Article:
For cultivation, cabbage plants are generally grown in greenhouses or protected locations in the early growing seasons, before they are transferred outside into the direct sun. However, many farmers prefer to plant the cabbage seeds directly into the soil. The soil temperature has to be around 20 to 30ᴼC. Cabbages become mature when they are solid and firm to touch. They are prone to nutrition deficiency and infection by bacteria and fungi. Moreover, it is beneficial to place cabbage seeds at least 30 to 61 cm apart since planting them close to each other results in lesser nutrition availability to each plant and therefore delayed growth.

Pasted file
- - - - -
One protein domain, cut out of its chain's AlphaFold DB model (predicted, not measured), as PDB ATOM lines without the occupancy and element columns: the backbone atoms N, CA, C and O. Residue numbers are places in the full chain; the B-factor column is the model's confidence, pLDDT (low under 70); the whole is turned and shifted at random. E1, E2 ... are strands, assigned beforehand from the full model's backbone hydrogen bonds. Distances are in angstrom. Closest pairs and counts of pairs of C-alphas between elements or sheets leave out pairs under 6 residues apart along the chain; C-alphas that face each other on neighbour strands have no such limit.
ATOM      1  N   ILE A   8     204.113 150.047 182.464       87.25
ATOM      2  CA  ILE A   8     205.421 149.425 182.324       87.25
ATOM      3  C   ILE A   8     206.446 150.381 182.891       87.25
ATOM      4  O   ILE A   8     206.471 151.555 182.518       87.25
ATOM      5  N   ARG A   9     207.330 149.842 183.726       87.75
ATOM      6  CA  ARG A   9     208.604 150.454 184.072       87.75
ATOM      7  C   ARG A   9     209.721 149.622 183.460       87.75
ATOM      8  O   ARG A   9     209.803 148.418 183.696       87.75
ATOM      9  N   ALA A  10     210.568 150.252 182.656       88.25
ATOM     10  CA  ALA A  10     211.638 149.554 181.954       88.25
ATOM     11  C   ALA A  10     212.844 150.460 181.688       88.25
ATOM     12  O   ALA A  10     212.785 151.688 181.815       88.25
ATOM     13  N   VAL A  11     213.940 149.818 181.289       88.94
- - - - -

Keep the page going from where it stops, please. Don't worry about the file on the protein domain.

Cabbage has high nutritional requirements and is, therefore, prone to nutrient deficiency. Some of the nutrients which can cause a problem to cabbage cultivation due to its deficiency are calcium, boron, potassium, and phosphorus. Problems caused by nutrition deficiency are necrotic spot development, internal tip burn, and pepper spot.
Cabbages are also prone to fungal diseases like wire stem, which causes dying or weak transplants. It can also suffer from Fusarium yellows that cause twisted and stunted plants with yellow leaves. Cabbages can also develop sunken areas on the stem and brown-gray spotted leaves, a condition called blackleg, due to fungal contamination by Leptosphaeria maculans. The fungi, Alternaria brassicae, and Alternaria brassicicola cause dark spots on leaves.